Stefan Pecoroni: “It’s important that we learn from, adapt and transfer technologies and solutions applied successfully to projects in one industry, to other sectors. For example, how water- and chemical-saving cleaning-in-place systems that may now be considered standard in the brewing and dairy industries, could be adapted for and applied to other areas of the food and beverage sector. Equipment such as centrifuges, for example, are used in many areas of industry, and through one project we are involved in – this is a wastewater treatment plant – we have demonstrated that it’s possible to reduce centrifuge energy consumption by 15-20%. We can learn from this and apply what we’ve learned to other industries. Sustainability can also mean deriving utility from what would traditionally have been considered waste streams, such as spent grains from the brewing industry, which historically have had little value as anything other than animal feed. Today we are developing new processes and technologies that can be used to convert such low value by-products into new revenue streams.”
Let’s talk digitalization, what role does digitalization play for sustainability but also for improving production processes in general?
Mark Schneeberger: “Digitalization is a key enabler, for sure. Rather than just continuing to run processes in the same way that we have for decades, industry is turning to digital systems that can help us to derive insight from what is happening inside the process itself, and indicate how it might be possible to better optimize processes to increase sustainability as well as boost overall efficiency and yields. Intelligent sensors, automation and analytical software are all helping us to understand and better optimize processes. This might mean we can reduce temperature or pressure, or the duration of a processing stage. Even small changes to process parameters that save on energy or water, or reduce waste or increase yields, can have a major overall impact on sustainability and efficiency. GEA InsightPartner and OptiPartner are smart solutions that can not only monitor and provide analysis of processes in the brewing industry, but also make adjustments that will optimize the processes. InsightPartner provides the data and process insight that gives us a much better overview and understanding on how the process is really running, and identifies areas for improving efficiency and reproducibility. Go one step further, and our OptiPartner solution will analyse all this data to effect changes that will optimize the process. Smart software combined with automation work together to fine tune processes, but also to help reduce the need for manual intervention.”
Stefan Pecoroni: “Digitalization has to have a demonstrable value. OptiPartner and InsightPartner are specific software platforms that customers can install to derive insight, and take positive steps that will help to make their processes more efficient and sustainable. But GEA can also now keep the majority of its installed machines accessible, through a cloud connection that gives us remote access to equipment 24/7. Our Service Level Agreements give customers the flexibility to choose a service package that suits their needs. Through these service packages we can carry out condition monitoring, effectively using the machine’s operational data to recognize and alert customers when, for example, a bearing or other component may need changing or is at risk of failure, or maintenance is due. This approach not only increases operational safety, but also the availability of these machines, because you can predict down time for repairs or maintenance, rather than have to deal with unexpected stoppages. Keeping machines in top operating condition also helps to ensure that there is best efficiency with respect to energy and water use, and productivity.”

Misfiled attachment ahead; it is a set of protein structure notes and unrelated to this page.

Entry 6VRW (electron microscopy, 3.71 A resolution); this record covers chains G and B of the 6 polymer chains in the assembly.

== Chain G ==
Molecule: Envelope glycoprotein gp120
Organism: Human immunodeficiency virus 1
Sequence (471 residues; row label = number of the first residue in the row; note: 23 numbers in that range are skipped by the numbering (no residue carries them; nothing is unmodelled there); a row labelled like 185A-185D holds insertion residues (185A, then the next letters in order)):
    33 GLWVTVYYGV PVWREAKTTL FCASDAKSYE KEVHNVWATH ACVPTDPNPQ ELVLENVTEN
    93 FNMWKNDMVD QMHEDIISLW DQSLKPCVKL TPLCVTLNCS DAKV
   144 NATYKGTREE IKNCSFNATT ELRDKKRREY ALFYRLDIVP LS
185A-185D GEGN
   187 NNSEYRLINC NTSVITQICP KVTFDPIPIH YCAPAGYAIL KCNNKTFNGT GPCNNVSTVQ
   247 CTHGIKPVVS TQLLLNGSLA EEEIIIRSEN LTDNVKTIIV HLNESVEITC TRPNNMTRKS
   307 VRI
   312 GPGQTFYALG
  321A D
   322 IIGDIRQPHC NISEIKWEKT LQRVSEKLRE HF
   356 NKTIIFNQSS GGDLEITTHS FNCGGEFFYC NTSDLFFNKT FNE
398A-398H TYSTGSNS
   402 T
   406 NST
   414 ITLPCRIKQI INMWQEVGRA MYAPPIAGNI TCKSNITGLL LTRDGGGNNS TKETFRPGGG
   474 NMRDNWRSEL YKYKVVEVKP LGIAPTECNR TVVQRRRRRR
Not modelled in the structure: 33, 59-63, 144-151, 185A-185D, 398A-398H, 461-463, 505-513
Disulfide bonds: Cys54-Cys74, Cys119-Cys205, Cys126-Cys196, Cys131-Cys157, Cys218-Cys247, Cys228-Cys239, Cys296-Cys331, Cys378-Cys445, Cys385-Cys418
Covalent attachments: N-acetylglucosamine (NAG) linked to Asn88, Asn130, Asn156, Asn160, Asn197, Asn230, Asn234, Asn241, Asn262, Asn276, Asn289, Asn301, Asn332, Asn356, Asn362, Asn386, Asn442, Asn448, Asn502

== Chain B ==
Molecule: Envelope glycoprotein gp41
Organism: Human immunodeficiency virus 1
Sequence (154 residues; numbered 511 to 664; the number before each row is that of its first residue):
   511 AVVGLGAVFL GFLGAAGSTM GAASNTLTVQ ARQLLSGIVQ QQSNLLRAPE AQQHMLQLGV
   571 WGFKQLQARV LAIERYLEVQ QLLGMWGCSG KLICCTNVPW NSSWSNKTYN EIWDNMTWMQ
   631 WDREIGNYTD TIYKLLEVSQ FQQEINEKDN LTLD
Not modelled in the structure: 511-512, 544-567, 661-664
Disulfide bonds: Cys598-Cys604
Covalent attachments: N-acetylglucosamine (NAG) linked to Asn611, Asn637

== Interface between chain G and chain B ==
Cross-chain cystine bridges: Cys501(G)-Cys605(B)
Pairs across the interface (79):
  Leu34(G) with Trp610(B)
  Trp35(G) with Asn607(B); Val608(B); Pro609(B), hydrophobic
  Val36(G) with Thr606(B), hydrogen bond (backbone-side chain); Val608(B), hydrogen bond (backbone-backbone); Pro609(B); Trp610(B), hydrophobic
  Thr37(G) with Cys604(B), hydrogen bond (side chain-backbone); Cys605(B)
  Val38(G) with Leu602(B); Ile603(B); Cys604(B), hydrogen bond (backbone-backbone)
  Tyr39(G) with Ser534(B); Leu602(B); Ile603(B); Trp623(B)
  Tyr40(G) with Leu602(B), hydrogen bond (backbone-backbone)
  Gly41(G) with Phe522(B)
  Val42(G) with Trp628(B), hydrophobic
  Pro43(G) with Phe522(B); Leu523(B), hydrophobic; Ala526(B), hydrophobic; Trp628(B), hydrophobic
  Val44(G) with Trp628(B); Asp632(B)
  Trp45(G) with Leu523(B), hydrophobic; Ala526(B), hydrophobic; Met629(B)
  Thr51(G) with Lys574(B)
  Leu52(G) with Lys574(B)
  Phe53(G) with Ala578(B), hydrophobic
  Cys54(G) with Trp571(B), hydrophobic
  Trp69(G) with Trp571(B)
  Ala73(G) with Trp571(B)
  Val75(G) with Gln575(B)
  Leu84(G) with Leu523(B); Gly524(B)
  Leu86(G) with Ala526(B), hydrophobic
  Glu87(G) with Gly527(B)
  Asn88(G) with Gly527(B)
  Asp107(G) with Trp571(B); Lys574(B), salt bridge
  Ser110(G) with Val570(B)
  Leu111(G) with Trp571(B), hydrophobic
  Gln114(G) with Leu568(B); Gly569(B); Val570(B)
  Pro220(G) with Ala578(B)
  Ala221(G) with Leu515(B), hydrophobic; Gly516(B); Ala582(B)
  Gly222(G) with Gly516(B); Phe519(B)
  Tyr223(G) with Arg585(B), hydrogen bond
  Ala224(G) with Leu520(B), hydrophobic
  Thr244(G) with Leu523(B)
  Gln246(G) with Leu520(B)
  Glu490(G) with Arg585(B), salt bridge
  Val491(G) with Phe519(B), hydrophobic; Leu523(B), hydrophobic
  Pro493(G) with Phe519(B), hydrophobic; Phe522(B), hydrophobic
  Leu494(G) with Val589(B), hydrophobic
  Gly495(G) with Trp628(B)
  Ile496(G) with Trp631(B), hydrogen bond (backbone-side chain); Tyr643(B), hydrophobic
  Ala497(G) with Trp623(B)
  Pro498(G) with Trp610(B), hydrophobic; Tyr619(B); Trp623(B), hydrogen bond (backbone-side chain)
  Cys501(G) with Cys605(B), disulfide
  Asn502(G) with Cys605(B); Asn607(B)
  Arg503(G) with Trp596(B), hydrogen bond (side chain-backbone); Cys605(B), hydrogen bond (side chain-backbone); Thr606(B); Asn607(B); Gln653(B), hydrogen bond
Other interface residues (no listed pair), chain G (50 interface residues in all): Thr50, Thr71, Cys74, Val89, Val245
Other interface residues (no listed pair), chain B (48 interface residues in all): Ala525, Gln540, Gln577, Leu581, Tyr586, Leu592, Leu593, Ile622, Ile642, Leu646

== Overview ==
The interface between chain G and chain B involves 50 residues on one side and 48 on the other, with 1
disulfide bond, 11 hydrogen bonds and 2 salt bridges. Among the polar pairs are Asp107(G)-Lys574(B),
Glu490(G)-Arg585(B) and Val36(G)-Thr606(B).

Stefan Pecoroni: “But this technology holds even more potential for the future: apart from keeping an eye on machine function it offers the possibility to acquire and monitor process data as well. With artificial intelligence you can use this data to adjust process parameters to become more efficient. The customer can then optimize the use of their equipment and fine tune the process to further reduce energy consumption, cut costs, or improve productivity and quality.”
What if a customer is looking to achieve the unachievable?
Mark Schneeberger: “This is where I think GEA excels. We have the expertise and experience in a diverse range of industries. But we also understand that our customers want practical, workable solutions. So, whatever the desired end point – from a new valve, to a heat pump solution, chiller and automation system, or even a complete turnkey plant, as in the innocent project - we will look at each commission, or problem, from its foundation. And by working with the customer to advise, develop, and test components, equipment and processes, we can address each part of the challenge, all the time considering sustainability. Our global test centers exist so that we can work with our customers to test out processes and machines and see how they work in real life setting, as well as to facilitate new developments within GEA.”
Stefan Pecoroni: “And because GEA has all this knowledge in one company, we can also look to develop new solutions where one is not already available, or have a look to see what other options there may be already in the marketplace – it’s not always necessary to reinvent the wheel.”